Tran Thu An, a sanitation programme officer with the UN Children's Fund (UNICEF), says the issue of toilet facilities rarely gets the consideration it deserves.

The UN, as part of its "child-friendly" schools campaign in Vietnam, has been trying to focus on proper sanitation facilities. In the past year, it has been working with MoET, helping to design and build better toilet facilities across the country.


Part of the problem is that there are so many pressing needs when it comes to education that sanitation is often the last thing considered.

At the moment, the government's priority is to replace all the makeshift shelters that serve as classrooms with concrete schools that can withstand monsoon winds and rains, says An. Yet when these new schools are built, toilets are not part of the plans.

The responsibility for building latrines lies in part with local authorities and communities, who often lack the funds or interest. So in the end, says An, toilets just do not get built. The result is that students are forced to use "the bushes surrounding the schools", she says. "It's hard to believe."

Tran Duy Tao, head of administration for the school infrastructure and equipment department at the education ministry, says it is not always a lack of money. Space is also an issue. In crowded, yet wealthier, urban areas, schools may have the funds but no room to build more toilets, he says. The rural authorities often have the land to build sanitation facilities but no money.

Health issues

The government is trying to tackle the problem, says Don, at MoET's student affairs department. In 2006, the government declared that all kindergartens and schools would have hygienic toilets and all children would have access to clean water by 2010.

But Don says at the current rate of construction, it is highly unlikely this goal will be met.

"This has a negative effect on students' health as well as their studying ability," says Don. "Students may try to hold it in due to their fear of dirty toilets. And where schools do not have toilets, students have to do it somewhere else and it causes environmental problems."

As for Tuan, he no longer has to wait until he gets home. Parents at the Hanoi elementary school were so upset over the dirty facilities and concerns for their children's health that a few months ago they decided to chip in and pay a monthly fee to have them cleaned.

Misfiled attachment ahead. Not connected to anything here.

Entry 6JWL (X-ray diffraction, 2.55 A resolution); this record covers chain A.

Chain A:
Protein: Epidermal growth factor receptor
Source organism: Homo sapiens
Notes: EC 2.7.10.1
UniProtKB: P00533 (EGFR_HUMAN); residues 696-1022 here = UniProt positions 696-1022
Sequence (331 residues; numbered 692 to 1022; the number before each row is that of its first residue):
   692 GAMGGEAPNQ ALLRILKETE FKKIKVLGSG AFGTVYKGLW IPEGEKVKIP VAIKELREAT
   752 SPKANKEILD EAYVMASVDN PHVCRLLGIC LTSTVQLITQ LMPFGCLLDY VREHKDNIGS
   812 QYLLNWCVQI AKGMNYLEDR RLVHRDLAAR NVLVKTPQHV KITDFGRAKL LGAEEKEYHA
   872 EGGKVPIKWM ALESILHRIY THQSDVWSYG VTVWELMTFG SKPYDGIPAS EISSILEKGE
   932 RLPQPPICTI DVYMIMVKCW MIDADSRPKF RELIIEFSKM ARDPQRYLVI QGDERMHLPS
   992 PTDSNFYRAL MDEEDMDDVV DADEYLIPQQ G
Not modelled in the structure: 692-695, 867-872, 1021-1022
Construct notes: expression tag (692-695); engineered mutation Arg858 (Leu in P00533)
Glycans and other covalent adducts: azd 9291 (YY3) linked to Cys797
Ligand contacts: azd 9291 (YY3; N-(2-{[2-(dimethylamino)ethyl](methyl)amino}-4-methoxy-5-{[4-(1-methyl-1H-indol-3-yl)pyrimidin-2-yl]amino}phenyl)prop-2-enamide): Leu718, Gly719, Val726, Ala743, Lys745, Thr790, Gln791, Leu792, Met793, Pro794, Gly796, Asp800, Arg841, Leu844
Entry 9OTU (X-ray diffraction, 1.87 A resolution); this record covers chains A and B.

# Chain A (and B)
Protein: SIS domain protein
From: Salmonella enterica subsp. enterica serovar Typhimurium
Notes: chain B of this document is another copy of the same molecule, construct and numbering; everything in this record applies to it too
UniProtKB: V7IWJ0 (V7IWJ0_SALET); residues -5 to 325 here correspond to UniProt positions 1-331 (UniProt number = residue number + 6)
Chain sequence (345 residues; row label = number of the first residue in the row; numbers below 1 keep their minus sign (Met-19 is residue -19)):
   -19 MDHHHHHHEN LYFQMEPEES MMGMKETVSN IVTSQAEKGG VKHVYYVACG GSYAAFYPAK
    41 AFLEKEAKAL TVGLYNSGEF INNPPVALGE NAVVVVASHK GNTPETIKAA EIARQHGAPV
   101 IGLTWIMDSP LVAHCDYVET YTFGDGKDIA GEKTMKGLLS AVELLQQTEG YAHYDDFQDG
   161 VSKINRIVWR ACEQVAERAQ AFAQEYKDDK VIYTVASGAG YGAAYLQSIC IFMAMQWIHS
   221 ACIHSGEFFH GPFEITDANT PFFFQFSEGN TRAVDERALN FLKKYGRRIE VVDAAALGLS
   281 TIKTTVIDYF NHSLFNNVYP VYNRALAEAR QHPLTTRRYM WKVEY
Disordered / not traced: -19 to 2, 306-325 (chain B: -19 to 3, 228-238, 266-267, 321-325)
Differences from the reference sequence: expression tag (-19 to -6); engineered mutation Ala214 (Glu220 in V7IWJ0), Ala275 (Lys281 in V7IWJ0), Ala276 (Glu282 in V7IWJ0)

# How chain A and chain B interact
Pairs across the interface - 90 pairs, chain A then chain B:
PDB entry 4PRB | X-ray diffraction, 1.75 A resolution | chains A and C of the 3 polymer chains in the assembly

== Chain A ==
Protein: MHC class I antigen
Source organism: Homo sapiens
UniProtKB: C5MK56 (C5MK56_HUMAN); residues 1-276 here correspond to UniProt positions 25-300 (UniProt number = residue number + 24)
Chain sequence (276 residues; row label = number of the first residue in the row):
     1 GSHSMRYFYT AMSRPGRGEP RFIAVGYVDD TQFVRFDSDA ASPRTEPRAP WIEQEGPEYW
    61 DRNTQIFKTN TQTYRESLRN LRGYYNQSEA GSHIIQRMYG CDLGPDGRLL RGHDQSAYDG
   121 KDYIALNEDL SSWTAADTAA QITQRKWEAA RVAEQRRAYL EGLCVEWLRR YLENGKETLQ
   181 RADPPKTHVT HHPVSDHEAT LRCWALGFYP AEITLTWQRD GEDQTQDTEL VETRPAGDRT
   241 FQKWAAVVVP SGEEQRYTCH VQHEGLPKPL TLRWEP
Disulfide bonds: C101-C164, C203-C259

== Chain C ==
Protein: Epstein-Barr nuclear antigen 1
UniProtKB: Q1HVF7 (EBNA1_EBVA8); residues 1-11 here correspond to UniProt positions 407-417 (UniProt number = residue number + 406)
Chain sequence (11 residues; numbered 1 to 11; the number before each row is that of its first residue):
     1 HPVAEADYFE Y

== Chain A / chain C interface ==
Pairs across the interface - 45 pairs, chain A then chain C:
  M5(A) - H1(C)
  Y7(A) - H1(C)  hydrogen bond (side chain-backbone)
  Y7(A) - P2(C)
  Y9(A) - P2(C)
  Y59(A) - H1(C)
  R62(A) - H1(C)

For US50 cents a month per family, Tuan and his classmates are no longer afraid to go to the bathroom.


Vietnam insurer Bao Viet to list as market recovers

HANOI, June 17 (Reuters) - Vietnam's largest insurer, Bao Viet Holdings, will make its share debut next week and become the largest firm to list on the main bourse this year, a move set to boost investor sentiment after stocks slumped last year.

The listing of Bao Viet -- 10 percent owned by HSBC Plc (HSBA.L) -- on June 25 and share debuts by two major banks, Vietcombank and VietinBank, could also lure more foreign investors into the Southeast Asian country's rapidly recovering stock market.

"It's a very good time now to list Bao Viet and the banks, all dinosaur-sized shares, when the market is neither falling nor at its peak," said Nguyen Chi Trung, director of securities transactions at Rong Viet Securities, in Ho Chi Minh City.

Hanoi-based Bao Viet said it has secured a licence to list 573 million shares on the Ho Chi Minh Stock Exchange .VNI next Thursday, after it secured a listing licence on Tuesday.

Bao Viet did not say at what price its shares would start trading, but based on the 37,000 dong to 39,000 dong ($2.08-$2.19) its shares traded at on the domestic unregulated markets this week, the group is valued at around $1.25 billion.


In recent weeks, China also decided to resume listings after an eight-month hiatus, encouraged by the market rally that has pushed Morgan Stanley's index of Asian shares excluding Japan .MIAPJ0000PUS up by about a half since early March.

Vietnam shares have risen nearly 50 percent so far this year after declining 66 percent in 2008. The index closed up 0.11 percent at 472.47 points on Wednesday and has doubled from its February lows on investor optimism about a recovery in the economy, helped by government stimulus efforts.

The exchange last saw a major debut in November, when shares of PVFC PVF.HM, the $725-million financial arm of state oil monopoly Petrovietnam group, came aboard. The firm now valued at $1.28 billion is the market's biggest stock.